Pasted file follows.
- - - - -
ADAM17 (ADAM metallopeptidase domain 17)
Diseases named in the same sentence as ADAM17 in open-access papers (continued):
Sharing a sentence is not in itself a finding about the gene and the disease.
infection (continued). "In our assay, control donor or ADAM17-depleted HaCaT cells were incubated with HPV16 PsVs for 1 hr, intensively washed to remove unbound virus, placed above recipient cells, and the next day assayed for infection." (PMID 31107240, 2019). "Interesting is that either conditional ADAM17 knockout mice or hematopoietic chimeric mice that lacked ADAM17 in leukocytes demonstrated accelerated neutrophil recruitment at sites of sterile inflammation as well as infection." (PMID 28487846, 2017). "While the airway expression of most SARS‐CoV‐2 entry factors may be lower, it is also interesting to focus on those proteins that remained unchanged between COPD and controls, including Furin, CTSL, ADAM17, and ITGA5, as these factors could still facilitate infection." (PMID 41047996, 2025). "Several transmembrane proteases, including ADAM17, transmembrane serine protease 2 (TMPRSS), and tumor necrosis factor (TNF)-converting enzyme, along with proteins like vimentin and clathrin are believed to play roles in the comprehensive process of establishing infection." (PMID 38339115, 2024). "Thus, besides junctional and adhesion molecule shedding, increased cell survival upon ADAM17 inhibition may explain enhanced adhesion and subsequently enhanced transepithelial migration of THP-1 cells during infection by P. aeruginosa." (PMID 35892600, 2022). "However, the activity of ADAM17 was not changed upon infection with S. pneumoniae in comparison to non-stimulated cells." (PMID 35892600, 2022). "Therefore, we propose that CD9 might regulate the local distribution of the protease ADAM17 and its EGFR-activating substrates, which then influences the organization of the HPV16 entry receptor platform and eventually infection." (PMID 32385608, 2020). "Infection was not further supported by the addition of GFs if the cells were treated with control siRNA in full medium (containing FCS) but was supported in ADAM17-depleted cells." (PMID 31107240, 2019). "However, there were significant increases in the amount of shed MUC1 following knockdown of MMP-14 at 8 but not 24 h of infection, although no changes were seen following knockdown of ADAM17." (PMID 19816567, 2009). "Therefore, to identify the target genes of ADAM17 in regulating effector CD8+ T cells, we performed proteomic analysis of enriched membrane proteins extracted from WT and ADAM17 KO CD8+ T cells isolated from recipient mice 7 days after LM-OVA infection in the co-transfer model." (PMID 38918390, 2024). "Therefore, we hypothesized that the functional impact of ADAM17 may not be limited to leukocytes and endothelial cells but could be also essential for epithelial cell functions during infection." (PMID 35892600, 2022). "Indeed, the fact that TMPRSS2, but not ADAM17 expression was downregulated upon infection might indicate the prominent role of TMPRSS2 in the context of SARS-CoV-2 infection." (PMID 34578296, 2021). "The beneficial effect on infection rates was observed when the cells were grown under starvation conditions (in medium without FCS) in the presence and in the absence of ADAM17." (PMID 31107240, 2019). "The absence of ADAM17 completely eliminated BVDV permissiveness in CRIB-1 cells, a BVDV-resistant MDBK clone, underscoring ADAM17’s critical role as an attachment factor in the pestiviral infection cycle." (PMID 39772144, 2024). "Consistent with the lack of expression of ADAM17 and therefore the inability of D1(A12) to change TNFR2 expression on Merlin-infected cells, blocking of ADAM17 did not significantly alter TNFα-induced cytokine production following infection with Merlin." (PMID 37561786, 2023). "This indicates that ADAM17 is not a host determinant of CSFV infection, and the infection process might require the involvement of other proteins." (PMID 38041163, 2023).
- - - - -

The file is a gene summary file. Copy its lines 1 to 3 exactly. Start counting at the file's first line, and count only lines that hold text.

ADAM17 (ADAM metallopeptidase domain 17)
Diseases named in the same sentence as ADAM17 in open-access papers (continued):
Sharing a sentence is not in itself a finding about the gene and the disease.